Commuting at -8 Degrees
Sounds tough, but it's really possible to travel quite comfortably. Here's a guide.
Winter commuting limbo started this morning with an actual temperature of six below zero when my wife Liz pedaled off to work. She now teaches at a neighborhood school, so her commute is short, but she rode through the winter months when she taught at a school five miles away. By the time I published this blog post and left at 8 AM, it was eight below zero.
Her secret to staying warm is a cool (in a stylish way) red vintage snowmobile suit, a Bern helmet with the winter liner, warm boots with platform pedals and thick mittens. Because it snowed yesterday just before the temperatures plunged, the side roads she takes to work were still icy and compacted, rutted snow. Normally Liz rides her Workcycles Omafiets, but given the slippery conditions, she pulled the Courtney lugged, single-speed mountain bike with Nokian Mount and Ground studded tires from our stable.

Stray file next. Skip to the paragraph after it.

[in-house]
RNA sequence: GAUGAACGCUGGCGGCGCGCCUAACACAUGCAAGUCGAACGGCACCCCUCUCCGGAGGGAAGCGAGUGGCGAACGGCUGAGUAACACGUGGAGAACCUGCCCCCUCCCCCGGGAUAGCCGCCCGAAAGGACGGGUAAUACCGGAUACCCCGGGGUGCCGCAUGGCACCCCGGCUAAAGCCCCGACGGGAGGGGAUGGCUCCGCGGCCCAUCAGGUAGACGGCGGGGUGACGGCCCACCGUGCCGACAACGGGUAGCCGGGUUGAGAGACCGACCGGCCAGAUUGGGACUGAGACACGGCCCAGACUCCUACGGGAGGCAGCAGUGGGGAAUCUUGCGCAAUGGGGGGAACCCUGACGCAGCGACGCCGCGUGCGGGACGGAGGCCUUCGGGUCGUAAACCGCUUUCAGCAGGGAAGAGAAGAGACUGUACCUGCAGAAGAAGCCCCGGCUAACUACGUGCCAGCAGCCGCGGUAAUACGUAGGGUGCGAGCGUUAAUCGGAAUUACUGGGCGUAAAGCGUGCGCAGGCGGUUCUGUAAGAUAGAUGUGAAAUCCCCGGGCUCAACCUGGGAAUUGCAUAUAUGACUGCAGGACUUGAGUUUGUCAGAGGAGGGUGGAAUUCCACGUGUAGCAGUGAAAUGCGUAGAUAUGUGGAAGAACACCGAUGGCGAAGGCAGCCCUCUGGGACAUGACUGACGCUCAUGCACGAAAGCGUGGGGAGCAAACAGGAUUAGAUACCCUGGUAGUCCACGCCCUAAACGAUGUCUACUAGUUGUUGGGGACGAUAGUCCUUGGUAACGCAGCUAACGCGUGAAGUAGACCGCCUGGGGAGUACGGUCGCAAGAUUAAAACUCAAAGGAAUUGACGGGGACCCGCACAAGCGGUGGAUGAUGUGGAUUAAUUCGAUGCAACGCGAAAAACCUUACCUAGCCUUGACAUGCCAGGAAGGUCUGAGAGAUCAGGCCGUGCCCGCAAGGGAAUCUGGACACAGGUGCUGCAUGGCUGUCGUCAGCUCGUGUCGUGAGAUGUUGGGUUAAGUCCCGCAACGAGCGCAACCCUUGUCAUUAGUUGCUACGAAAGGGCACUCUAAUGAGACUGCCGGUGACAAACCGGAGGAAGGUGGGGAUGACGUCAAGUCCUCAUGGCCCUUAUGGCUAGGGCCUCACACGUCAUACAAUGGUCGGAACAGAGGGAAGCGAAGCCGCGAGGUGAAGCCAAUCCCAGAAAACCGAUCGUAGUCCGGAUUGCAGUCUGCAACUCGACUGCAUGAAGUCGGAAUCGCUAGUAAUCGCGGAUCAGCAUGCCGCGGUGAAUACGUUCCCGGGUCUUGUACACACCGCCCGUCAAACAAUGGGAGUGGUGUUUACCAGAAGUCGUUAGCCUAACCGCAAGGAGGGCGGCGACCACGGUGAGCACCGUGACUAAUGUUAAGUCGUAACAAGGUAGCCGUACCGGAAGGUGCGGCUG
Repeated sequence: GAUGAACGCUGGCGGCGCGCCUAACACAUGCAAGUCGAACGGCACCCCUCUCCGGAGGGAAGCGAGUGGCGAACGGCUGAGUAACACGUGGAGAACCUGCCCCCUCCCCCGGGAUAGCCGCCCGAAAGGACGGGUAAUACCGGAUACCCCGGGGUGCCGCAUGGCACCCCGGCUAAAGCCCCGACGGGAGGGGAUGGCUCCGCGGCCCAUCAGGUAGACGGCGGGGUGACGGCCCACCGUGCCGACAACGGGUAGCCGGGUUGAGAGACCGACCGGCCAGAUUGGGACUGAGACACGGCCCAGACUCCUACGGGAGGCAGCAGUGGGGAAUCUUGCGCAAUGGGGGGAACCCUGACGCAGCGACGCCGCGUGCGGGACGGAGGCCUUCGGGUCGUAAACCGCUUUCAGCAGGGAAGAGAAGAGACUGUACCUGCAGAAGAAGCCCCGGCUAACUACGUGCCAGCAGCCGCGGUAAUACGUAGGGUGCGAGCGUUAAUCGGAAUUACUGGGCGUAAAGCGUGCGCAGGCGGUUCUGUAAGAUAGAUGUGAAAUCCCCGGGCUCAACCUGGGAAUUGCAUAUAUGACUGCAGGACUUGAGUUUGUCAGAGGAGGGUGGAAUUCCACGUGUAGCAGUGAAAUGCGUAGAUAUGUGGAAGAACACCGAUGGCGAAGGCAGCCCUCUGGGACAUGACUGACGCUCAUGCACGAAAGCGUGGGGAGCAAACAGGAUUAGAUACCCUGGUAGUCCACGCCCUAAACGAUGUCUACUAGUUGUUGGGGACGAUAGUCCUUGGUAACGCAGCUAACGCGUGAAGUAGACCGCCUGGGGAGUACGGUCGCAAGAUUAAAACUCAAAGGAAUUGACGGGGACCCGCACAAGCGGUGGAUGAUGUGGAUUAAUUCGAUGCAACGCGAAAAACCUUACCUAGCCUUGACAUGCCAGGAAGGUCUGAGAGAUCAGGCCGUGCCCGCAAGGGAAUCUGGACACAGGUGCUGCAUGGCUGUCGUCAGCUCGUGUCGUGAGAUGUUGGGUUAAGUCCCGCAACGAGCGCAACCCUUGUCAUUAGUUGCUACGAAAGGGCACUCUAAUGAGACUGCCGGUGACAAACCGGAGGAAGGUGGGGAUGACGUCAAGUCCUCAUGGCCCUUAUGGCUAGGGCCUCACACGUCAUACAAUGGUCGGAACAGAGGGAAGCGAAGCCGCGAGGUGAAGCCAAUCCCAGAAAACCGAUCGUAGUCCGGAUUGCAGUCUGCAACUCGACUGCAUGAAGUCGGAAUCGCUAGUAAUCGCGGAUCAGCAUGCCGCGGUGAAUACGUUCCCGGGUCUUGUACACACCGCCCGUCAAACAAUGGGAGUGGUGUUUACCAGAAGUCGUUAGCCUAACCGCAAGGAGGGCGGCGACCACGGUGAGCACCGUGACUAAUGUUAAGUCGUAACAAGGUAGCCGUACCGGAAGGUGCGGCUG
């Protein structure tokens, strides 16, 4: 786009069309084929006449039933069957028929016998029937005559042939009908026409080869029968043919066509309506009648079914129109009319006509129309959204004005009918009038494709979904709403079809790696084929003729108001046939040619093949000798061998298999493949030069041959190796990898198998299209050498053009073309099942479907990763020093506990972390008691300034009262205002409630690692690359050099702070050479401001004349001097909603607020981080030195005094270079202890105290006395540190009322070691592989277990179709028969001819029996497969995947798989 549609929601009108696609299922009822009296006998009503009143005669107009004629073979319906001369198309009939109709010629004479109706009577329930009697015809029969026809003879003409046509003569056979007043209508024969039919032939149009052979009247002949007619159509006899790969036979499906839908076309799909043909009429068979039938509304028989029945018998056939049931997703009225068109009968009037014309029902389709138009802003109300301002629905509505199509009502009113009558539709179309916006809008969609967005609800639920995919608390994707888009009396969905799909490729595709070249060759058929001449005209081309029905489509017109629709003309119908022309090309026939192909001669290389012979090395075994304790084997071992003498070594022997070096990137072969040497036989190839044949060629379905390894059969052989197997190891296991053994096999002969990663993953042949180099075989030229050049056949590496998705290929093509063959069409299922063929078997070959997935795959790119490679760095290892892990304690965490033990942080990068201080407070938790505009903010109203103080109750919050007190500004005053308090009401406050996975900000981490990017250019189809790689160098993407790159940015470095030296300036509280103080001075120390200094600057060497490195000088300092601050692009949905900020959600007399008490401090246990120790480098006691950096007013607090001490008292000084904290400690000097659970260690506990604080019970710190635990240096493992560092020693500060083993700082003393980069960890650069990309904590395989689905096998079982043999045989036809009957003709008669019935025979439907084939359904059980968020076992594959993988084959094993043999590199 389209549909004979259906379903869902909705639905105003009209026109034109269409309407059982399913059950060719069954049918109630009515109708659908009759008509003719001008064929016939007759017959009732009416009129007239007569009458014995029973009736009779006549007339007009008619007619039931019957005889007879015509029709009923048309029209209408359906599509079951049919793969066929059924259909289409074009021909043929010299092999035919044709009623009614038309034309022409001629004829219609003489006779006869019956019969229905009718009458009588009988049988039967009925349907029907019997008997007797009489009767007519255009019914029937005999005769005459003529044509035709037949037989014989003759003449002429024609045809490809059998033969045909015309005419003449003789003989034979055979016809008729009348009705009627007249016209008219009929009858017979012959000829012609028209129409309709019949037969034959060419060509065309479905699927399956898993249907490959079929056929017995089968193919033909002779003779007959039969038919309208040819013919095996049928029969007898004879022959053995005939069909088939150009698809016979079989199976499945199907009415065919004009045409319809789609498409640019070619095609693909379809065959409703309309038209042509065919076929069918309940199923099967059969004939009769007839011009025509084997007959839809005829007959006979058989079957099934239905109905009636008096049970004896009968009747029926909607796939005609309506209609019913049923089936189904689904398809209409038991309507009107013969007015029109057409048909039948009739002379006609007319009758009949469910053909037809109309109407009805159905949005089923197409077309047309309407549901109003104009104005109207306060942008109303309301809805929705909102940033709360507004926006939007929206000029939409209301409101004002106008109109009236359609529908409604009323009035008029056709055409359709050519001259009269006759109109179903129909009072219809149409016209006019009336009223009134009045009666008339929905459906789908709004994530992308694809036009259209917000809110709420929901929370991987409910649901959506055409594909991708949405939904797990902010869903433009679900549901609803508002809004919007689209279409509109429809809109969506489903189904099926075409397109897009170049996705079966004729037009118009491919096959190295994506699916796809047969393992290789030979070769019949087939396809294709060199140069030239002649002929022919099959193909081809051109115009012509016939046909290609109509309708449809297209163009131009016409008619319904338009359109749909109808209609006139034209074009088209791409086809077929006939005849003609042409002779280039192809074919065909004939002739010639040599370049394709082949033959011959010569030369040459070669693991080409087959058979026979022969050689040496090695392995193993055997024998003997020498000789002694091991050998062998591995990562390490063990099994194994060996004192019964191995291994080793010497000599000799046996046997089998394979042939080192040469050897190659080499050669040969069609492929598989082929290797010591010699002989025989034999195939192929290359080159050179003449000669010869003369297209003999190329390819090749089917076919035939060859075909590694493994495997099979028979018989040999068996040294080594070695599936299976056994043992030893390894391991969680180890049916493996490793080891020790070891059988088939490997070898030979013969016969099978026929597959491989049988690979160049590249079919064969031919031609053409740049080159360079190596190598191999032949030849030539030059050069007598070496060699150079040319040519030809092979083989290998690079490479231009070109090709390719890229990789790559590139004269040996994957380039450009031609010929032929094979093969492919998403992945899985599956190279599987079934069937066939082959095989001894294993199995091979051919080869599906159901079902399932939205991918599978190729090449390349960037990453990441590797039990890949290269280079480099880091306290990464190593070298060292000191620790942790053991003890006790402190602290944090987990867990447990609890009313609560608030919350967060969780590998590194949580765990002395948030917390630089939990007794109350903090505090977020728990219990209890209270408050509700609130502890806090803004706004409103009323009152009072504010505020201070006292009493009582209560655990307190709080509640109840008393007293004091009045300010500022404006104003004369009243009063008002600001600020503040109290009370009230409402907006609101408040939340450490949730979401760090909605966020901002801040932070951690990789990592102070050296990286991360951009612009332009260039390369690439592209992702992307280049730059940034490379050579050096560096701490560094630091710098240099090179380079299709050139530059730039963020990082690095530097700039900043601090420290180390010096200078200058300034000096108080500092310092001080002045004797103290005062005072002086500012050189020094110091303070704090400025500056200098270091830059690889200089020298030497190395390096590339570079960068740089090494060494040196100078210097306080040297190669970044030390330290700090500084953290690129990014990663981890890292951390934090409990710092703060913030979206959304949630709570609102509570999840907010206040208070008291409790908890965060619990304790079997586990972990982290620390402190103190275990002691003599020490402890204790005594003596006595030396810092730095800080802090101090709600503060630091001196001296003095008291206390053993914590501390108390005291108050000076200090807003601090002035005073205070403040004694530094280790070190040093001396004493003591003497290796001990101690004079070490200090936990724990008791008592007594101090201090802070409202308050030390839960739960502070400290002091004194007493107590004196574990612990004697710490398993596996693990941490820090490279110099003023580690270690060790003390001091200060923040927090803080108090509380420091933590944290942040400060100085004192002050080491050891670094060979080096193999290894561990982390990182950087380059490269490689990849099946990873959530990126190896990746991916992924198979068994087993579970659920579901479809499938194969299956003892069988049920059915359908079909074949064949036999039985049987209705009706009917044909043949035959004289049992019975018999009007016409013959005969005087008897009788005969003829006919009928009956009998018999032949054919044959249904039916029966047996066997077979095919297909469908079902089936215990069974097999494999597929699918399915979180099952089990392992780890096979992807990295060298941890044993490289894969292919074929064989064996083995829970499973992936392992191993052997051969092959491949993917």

Regular readers know I now have a dedicated “Bring It Mother Nature” commuter bike in my Schlick Northpaw fat bike. I have my Schlick set up with full coverage fenders from Big O Manufacturing in Minneapolish, Dillinger 4 studded tires from 45Nrth, Shimano Alfine dynamo hub powering a Supernova E3 and Gates Center track Carbon Belt Drive to an Alfine 11 driving the sled.
At five below, my lower body is fine in long underwear and a pair of regular pants. Merino wool turtleneck from Minus 33 and a couple wool sweaters keep me warm and also breath better than high-tech stuff, but I do keep a breathable Marmot Precip rain jacket with pit zips in case of precipitation when I need a shell.
People who don’t bike to work in the winter sometimes find it hard to believe, but it really isn’t all that difficult to stay warm if your commute is under 10 miles. The real trick is to learn how to dress so you don’t get sweaty riding to work and have to sit in damp clothing until it dries. I actually find it easier to ride in extreme cold than extreme heat. Once it is over 80 degrees, I can’t figure out any way to ride my bike and not sweat.
What is your system for staying warm when the mercury plunges? Do you have a lower limit for commuting? How about a record low temperature you have ridden your bike? Let us know in comments.
This story was originally published by the Bicycle Federation of Wisconsin.